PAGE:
This book was an accompaniment to the BBC2 series of the same name, but it stands perfectly well on its own. It’s written by Rupert Smith and follows a linear structure through the months, beginning in January and ending – you guessed it – in December. It follows the activities of scientists, botanists, landscape designers, gardeners (the list goes on) working in the various departments of the sprawling Kew Botanic Gardens.
There are lots of wonderful little snippets throughout. If you’ve ever wondered about botanical adventures to China to preserve rare seeds, or what’s involved in encouraging a titan arum to flower, then you need to order yourself a copy.
I was a little dubious of this book. At first, I thought it must be an attempt to profit from the mindfulness craze. But I was happily proven wrong. The author, Ark Redwood, is both a gardener and a Buddhist. He is the head gardener at Chalice Wells Garden in Glastonbury and has a predilection for the teachings of zen master Thich Nhat Hanh.
The book is grouped into four sections – spring, summer, autumn and winter – and Redwood ties everyday gardening tasks with particular spiritual practices and outlooks, all of which are connected by the thread of mindfulness. He makes liberal use of quotes and passages throughout, adding a deeper dimension to the book.
Everyman’s Library publish a collection of poems titled “Gardening Poems” (I’ve included it below). But rather than go for the obvious choice, Mary Oliver’s collection Devotions is an ideal gift for those with a fondness for the natural world. A touch more unusual, too.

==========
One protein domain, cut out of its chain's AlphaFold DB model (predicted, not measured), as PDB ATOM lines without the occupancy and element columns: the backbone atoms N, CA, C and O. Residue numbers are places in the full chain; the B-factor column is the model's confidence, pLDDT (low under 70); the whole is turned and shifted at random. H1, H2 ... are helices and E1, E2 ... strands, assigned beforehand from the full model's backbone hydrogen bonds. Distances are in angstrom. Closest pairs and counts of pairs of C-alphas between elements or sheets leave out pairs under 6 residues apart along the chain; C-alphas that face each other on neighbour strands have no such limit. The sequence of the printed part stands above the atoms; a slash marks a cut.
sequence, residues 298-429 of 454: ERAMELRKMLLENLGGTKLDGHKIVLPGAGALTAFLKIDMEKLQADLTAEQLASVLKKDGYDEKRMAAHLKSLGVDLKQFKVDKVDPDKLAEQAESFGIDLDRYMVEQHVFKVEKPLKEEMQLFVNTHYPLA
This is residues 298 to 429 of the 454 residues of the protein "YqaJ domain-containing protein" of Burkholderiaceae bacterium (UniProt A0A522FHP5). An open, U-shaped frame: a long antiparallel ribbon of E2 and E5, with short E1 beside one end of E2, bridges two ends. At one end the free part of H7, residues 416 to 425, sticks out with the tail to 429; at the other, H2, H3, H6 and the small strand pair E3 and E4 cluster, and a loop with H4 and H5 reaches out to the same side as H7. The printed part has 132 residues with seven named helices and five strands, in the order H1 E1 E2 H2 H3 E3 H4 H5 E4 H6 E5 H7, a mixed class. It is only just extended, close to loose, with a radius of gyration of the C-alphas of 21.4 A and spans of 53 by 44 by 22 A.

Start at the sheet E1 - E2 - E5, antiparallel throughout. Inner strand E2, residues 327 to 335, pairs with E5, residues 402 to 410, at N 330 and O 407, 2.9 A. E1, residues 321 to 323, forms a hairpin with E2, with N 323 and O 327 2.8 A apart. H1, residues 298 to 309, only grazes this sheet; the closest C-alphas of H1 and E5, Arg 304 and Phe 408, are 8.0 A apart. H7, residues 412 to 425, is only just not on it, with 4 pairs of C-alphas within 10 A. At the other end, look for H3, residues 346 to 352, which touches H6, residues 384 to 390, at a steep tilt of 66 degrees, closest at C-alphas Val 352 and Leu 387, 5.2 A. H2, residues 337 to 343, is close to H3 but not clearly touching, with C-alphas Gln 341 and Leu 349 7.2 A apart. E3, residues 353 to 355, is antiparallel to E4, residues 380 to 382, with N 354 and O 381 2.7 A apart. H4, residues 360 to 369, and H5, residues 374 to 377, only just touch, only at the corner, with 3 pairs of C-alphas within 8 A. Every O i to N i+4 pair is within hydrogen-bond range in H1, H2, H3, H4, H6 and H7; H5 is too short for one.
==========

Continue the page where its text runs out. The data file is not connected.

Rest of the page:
In fact, anything by Mary Oliver is a good choice. She’s one of America’s best-known poets for a reason. Her terse, image-laden evocations of the natural world are just as at home in the garden as they are in the wild natural landscapes she inhabits. There are many great “nature poets” and collections always make great gifts. Robert Frost also springs to mind.
Food for Free is another heavy book that’s full of beautiful photography. Mabey’s writing holds a deep sensitivity to natural ecosystems and the magic and mystery of plants. Foraging is growing in popularity and a variety of books, courses and education material have popped up
If you think you (or somebody else) might be interested in learning to identify wild edible food, then this book – which contains a lot of safety advice, field notes, pictures and even recipes – is a good place to start.
What A Plant Knows seeks to understand how plants work by drawing parallels to human senses. It’s an absolutely fascinating book. Daniel Chamovitz combines his thorough scientific knowledge with a penchant for storytelling.
He attempts to answer a number of interesting questions that add a unique flavour to the narrative. Do ferns have musical tastes? Can a tomato plant feel pain? It’s surprisingly easy to read.
10. Garden Poems (Everyman’s Library)
OK, I know I’ve just said that you should go for Mary Oliver instead, but this little book is worth getting too. There’s a good balance between classic and modern poetry. It’s a slim volume but it certainly looks the part.
Urban gardening? Check out my selection of books for small-space gardeners
If you’re interested in urban gardening (or you’re buying a gift for somebody who is) I’ve done a separate guide that covers my favourite urban gardening books. Alternatively, you could buy somebody a subscription to a magazine.
What are your thoughts? Leave a comment below!
Have you read any of the books on this list? Leave a comment below and let me know!